where the states σ In general, the number of states in the trellis for a given system is A The flow of the ML detector proceeds as follows: 1. Define {tilde over (b)} 2. Set i=0 3. i=i+1 4. For each state σ 5. If i≧e, find e the maximum metric max, Λ 6. If i<K(M−1), go to Step 3. 7. Find the maximum metric max, Λ Note that if e=K(M−1) the ML hypothesis is found. In practice, if K(M−1) is large the path depth e can be chosen to provide near ML performance with a reasonable amount of detector delay. The elimination of paths that merge in state in Step 4 of the algorithm is justified by the additive nature of the branch metrics. From the point of state merger, the two paths traverse the same set of states and gain the same metric increments. Therefore, the losing path can never be the ML path and is eliminated from further consideration. The complexity of a full trellis search is prohibitive for more than a small number of users. Techniques for doing a sparse trellis search based on the structure of the ML detector are now presented. The Viterbi algorithm (VA) is used to decode trellis codes, remove intersymbol interference (ISI), and other similar applications. In these applications, the exponential complexity of the VA in the number of states has led to the development of search algorithms that examine only a fraction of the possible paths to estimate the received sequence. The application of breadth-first sparse trellis-search algorithms for multiuser detection is explored further. There are many possibilities for breadth-first search algorithms for asynchronous CDMA multiuser detectors. One method for grouping these algorithms is using the SA (B,C) description. An algorithm is a member of the SA(B,C) family if it fits into the following structure: 1. The 2 2. The BC surviving paths from the previous stage are extended to 2BC paths using Equations (4.8) and (4.9). 3. The 2BC paths are assigned to the C sublists according to state. 4. The best B paths from each of the C sublists are the survivors for the next stage. Another family of breadth-first algorithms is specified using a SAN(B) search algorithm. An algorithm is a member of the SAN(B) family if it fits into the following structure: 1. The 2 2. The B surviving paths from the previous stage are extended to 2B paths. 3. The 2B paths are assigned to the N, sublists according to state. 4. The best paths from each of the N, sublists are compared and the best B are the survivors for the next stage. The SA(B,C) and the SAN(B) families are not equivalent sets. An algorithm that is a member of the SA(B,C) that keeps C>1 survivors from each sublist cannot be a member of the SAN(B) family. It is also true that an algorithm contained in the SAN(B) family that prunes the sublist survivors cannot be a member of the SA(B,C) family. We have developed the following method for specifying a family of breadth-first trellis-search algorithms, which contains the algorithms specified by the SA(B,C) and SAN(B) as proper subsets. We denote this family SA(X,Y,Z) and define its members to have the following structure: 1. The 2 2. The X surviving paths from the previous stage are extended to 2X paths. 3. The 2X paths are assigned to the Y sublists according to state. 4. The best Z paths from each of the Y sublists are compared and the best X are the survivors for the next stage. Important subsets of the SA(X,Y,Z) set of algorithms include The need for the flexibility of the SA(X,Y,Z) family to specify breadth-first detector algorithms is illustrated by an example. A set of 20 spreading sequences was generated based on a set of Gold codes of length It was observed, also via simulation, that the non-monotonic behavior of the standard M-algorithm occurs because merged paths survive. This makes the effective number of paths smaller because a merged path with a lower metric has no further information about the ML path. It was also observed that when the number of users was increased to 20, which requires a 2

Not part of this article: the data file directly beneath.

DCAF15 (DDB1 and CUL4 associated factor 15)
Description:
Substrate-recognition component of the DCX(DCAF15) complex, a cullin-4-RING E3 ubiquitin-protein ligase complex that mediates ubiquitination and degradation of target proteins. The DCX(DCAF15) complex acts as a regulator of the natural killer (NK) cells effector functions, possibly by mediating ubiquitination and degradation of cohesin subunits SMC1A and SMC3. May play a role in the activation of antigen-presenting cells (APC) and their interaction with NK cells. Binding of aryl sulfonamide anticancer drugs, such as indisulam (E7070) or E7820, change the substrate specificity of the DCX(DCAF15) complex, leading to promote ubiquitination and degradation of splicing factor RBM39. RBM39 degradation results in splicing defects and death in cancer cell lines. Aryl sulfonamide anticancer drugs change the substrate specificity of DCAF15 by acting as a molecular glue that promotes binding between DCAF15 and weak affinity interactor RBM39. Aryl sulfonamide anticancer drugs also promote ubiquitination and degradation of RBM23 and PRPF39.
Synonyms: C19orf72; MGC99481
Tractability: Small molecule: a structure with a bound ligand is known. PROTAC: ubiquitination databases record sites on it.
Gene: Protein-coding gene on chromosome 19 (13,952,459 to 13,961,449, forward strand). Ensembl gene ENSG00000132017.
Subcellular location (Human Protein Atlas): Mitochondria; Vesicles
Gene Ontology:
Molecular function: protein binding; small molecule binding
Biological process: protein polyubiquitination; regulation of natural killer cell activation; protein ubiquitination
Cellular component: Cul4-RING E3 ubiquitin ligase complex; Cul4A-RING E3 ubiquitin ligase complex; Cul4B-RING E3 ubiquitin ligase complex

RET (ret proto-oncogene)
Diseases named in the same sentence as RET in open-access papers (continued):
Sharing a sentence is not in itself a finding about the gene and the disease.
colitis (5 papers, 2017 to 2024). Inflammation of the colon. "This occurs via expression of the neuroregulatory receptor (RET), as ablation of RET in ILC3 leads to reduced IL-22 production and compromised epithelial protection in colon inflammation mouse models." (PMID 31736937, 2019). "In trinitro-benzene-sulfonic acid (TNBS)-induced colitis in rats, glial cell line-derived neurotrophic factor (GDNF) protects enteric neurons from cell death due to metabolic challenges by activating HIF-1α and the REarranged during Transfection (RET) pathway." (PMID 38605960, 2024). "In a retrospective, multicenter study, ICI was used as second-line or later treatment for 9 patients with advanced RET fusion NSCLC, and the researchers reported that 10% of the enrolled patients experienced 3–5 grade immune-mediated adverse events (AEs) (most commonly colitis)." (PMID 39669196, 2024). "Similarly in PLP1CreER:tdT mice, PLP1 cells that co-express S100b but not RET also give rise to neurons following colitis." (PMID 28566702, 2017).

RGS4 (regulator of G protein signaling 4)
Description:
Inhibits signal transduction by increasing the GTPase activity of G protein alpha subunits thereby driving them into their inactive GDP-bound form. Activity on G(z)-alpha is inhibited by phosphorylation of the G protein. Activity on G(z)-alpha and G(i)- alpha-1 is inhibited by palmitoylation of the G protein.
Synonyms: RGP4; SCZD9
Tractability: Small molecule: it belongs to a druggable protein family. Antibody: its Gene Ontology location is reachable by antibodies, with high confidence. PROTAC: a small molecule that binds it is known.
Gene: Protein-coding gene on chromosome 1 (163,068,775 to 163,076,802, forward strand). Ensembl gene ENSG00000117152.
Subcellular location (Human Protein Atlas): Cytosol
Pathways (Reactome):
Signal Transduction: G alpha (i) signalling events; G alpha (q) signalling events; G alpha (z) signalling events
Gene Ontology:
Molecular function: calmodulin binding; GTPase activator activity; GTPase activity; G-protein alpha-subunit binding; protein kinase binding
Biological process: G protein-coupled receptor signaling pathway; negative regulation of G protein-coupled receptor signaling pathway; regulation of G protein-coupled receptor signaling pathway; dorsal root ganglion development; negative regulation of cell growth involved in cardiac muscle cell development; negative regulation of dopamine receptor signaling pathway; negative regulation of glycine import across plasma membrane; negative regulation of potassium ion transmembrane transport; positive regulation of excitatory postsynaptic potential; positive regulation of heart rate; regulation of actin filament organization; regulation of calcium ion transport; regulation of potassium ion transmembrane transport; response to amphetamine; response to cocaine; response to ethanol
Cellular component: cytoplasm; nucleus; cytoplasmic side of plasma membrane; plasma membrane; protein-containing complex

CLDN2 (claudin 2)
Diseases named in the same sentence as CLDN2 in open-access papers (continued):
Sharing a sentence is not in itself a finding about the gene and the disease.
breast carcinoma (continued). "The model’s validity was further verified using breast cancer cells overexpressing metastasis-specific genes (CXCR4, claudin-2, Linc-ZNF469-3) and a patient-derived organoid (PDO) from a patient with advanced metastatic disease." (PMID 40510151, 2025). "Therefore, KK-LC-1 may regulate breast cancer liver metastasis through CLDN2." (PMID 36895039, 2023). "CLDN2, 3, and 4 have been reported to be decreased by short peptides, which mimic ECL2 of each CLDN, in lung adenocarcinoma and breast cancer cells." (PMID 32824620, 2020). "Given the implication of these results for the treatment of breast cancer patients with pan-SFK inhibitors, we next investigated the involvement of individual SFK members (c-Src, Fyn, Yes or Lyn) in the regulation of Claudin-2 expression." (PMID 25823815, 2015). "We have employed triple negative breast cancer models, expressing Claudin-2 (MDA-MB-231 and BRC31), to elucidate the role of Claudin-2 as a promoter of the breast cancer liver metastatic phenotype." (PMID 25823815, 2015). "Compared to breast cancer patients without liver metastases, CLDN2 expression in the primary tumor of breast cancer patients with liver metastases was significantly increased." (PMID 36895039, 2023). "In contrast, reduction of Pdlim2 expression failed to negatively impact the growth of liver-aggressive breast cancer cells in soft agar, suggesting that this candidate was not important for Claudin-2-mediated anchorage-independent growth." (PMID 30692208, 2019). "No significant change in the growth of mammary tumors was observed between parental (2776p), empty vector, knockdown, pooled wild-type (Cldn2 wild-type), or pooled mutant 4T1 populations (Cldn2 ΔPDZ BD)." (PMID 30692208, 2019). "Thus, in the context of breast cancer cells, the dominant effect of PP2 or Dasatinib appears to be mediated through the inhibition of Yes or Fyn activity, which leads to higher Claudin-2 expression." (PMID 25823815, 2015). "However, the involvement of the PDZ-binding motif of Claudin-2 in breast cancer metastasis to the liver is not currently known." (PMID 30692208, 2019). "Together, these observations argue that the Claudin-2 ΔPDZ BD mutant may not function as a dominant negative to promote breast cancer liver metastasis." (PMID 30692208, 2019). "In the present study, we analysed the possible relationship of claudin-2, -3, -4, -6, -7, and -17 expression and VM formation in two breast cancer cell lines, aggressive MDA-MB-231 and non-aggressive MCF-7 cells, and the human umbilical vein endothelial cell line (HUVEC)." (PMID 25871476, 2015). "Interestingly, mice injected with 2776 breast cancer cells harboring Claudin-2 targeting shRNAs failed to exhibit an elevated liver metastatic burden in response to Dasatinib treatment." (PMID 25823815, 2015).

ML detector, that the probability of retaining two merged paths became negligible and pruning had little effect on the PBE. To generate the RCRD for asynchronous CDMA, we begin by dividing the right-hand side of Equation (4.1) by four and define the equivalent likelihood function Now, we consider two KM dimensional bit vectors {tilde over (b)} and {tilde over (d)} that differ only in bit position j. Applying the definition of the likelihood function given in Equation (4.11) and simplifying yields It follows that where the last equality is due to the fact that {tilde over (h)} We see that it is possible to compute L({tilde over (d)}) from L({tilde over (b)}) using 2K additions. It is informative to look at the following equivalent way of writing Equation (4.14) based on Equation (2.21): This representation of generating one likelihood value from another shows the specific dependence on past, present and future bit intervals. We are now ready to define a recursive breadth-first trellis search based on Equation (4.14). To begin the recursion we generate a starting vector ũ We now summarize the RCRD algorithm for uncoded asynchronous CDMA: 1. Set L(ũ 2. i=i+1 3. Append the conventional decision ({tilde over (y)} 4. If i<(K−1), go to step 2 5. Produce a new hypothesis vector from each of the current hypothesis vectors by inverting the sign of the (i−K+1) 6. Sort the hypothesis vectors according to likelihood value. 7. If (i−K+1)>e, output bit (i−K+1−e) of the hypothesis vector with the largest metric as the decision for bit {tilde over (b)} 8. Test for state merges and eliminate the hypothesis vector with the lowest metric if a merger occurs, where the state is defined by bits (i−2K+2) to (i−K). 9. Discard all hypothesis vectors that disagree with the current bit decision at position (i+1−K−e) 10. Save up to M of the remaining hypothesis vectors with the best metrics. 11. If i<K(M−1), go to step 2. 12. Output bits K(M−2)−e to K(M−1) of the hypothesis vector with the greatest likelihood as the bit estimates for bits {tilde over (b)} A sample trellis for the RCRD algorithm is shown in FIG. 6 for M=4 and K=5. Each of the four surviving paths is extended K−1 stages into the future using conventional decisions. These extensions are represented by dotted lines in FIG. It might be advantages to explore a trade-off of depth vs breadth in the trellis search. With this in mind we developed an algorithm to allow this trade-off, which we refer to as the mature M algorithm. This algorithm allows the nodes being compared for survival to adopt the best metric from its descendants N 1. Grow the trellis to 2 2. Assign each of the 2M parent nodes the best metric of its 2 3. Output the bit corrsponding to the path traversed by the best parent node e stages in the past. 4. If any parent nodes have merged in state eliminate the one with the worst metric. 5. The 2 The complexity of the mature M algorithm is equivalent to that of the pruned M algorithm with M There follows a description of the modifications required to the asynchronous version of the RCRD detector to produce reliability values for each user that are appropriate for soft-decision decoding of the ECC of that user. Fortunately, there is a low-complexity method that proved effective in providing reliability information. This method is based on Equation (4.14), which specifies a way to compute the difference in the likelihood values between any two vectors {tilde over (b)} and {tilde over (d)} that differ only at bit position j as This metric difference Δ The modifications required to add reliability information to the RCRD algorithm are presented as steps added to the algorithm. First we add step 7a between steps 7 and 8. 7a. Let m=i+1−K−e and compute the reliability value of bit {tilde over (b)} Next we add step 13 after step 12 to handle edge conditions. 13. Compute the reliability value of the remaining bits using Equation (4.23) and truncating the sum at the burst boundary by zeroing nonexistent values. It is to be understood that the above described embodiments of the invention are illustrative only, and that modifications thereof may occur to those skilled in the art. Accordingly, this invention is not to be regarded as limited to the embodiments disclosed herein, but is to be limited only as defined by the appended claims. Patent Citations